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East Village Book Crawl

browsing outside Strand BooksMichelle RickBrowsing outside Strand Books.

I enjoyed the portrait of Mast Books by Brendan Bernhard we published yesterday because the clean, bright space has become one of my regular haunts on Avenue A. Not that I can claim to be a valued customer. I like to take my ten year-old daughter in there and point out the books I’ve already got. “I have that. I have that. I do have that, but in a different edition.” The problem for Mast Books, if not for me, is that its curation of titles is so close to my taste that the store’s bookshelves uncannily mirror my own.

Reading the piece, I mentally counted off the neighborhood’s surviving independent bookstores and paused to mourn a few long lost. Posman’s on University Place was somewhat west of the East Village but housed an extraordinary selection of academic paperbacks. This was a place to revel in critical theory, bask in sociology and drown in philosophy. Almost irreplaceable, but I get an adequate fix of Foucault and Badiou, together with the opportunity to browse improbably expensive glossy magazines, at St Mark’s Bookshop.

The Strand is the neighborhood giant, of course, and one of the largest bookstores in the world in terms of miles of shelving. Usually crowded, always hard to navigate thanks to crowd-sourced aisle dithering, it’s the place to find relatively new books heavily discounted as well as cheap used editions. The Strand has been easier to access since surveillance cameras took over from the bag check (like only people with large bags can steal books) and the store’s website, unlike aspects of the store itself, is a model of user-friendliness. Read more…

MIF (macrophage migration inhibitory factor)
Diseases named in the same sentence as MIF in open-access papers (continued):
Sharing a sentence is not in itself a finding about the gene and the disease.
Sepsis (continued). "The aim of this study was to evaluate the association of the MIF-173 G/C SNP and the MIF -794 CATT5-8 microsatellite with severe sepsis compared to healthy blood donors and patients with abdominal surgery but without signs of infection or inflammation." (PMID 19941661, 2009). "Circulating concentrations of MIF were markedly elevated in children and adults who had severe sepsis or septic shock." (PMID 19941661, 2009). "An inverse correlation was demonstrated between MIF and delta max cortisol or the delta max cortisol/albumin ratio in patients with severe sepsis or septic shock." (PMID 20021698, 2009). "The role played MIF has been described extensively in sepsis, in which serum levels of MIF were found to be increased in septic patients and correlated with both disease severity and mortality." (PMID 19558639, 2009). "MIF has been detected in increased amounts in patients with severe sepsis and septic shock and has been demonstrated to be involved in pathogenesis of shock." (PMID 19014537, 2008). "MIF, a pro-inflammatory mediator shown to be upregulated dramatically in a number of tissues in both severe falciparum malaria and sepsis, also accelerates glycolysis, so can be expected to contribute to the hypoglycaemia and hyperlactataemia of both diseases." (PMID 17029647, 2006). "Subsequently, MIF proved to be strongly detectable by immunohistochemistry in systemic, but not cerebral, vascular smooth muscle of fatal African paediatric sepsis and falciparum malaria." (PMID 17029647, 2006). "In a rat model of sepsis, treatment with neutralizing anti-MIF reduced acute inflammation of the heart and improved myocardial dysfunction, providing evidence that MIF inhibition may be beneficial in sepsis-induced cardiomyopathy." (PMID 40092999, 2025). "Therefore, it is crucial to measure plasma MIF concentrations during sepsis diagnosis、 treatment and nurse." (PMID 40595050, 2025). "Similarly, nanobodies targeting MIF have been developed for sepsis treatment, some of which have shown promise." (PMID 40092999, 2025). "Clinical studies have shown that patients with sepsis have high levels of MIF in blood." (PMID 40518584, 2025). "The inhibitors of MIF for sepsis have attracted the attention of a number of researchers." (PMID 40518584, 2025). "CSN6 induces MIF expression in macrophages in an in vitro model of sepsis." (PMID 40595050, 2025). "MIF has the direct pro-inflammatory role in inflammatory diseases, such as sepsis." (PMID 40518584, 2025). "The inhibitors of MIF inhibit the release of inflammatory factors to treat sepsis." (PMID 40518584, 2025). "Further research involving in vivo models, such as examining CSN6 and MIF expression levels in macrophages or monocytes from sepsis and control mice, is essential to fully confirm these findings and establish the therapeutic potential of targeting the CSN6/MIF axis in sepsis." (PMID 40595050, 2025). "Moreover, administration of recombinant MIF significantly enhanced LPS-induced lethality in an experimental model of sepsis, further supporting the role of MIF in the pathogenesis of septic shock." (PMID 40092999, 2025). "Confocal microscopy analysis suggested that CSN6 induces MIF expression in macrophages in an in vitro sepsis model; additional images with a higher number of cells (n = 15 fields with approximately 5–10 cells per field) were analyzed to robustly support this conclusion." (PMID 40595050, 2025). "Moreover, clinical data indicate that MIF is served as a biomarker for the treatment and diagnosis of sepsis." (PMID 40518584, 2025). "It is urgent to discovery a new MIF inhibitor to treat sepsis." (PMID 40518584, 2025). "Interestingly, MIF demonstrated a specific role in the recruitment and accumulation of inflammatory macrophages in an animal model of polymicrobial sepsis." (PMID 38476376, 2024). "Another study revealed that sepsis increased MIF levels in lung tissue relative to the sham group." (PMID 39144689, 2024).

The Art of the Bookstore

Browsers at Mast BooksBrendan BernhardBrowsers at Mast Books.

On May 8, Mast Books, which takes up about 450 square feet at 66 Avenue A, sailed into its second year as a viable new business in the East Village. Why “Mast”? Is Bryan Leitgeb, who owns the store together with his wife, James McKee, a secret fan of Patrick O’Brian, C.S. Forester, and other icons of nautical literature? Smiling at this idea, Mr. Leitgeb shakes his head but says he prefers not to reveal why his store should have such a singular name.

Mr. Leitgeb, 37, who came to New York from Flint, Mich., is already a veteran of the city’s used-books business. (He spent seven years at Mercer Books alone.) He is also confident that he has hit upon the right business formula in the right place at the right time. Unlike East Village Books, long a fixture at 99 St. Marks Place, Mast has the air of a used book store acutely aware it is in the midst of an intellectual revolution that has raised the image far above the word.

This knowledge is Mast’s secret. With its polished wood floors, white walls, track lighting, and eye-catching display tables, it doesn’t look “used” or “second-hand” in the slightest. On the contrary, it is designed to evoke a small art gallery and to attract similarly chic crowds, although its strong neighborhood ethos prevents it from feeling in any way exclusionary. Mr. Leitgeb, whose blue eyes are alternately melancholy and highly focused, does his part to make non-hipsters feel at home by going unshaven, wearing non-designer glasses, and a brown cap unlikely to be featured in the next edition of Vogue. More importantly, he’s also unsnobbish, helpful, and friendly.
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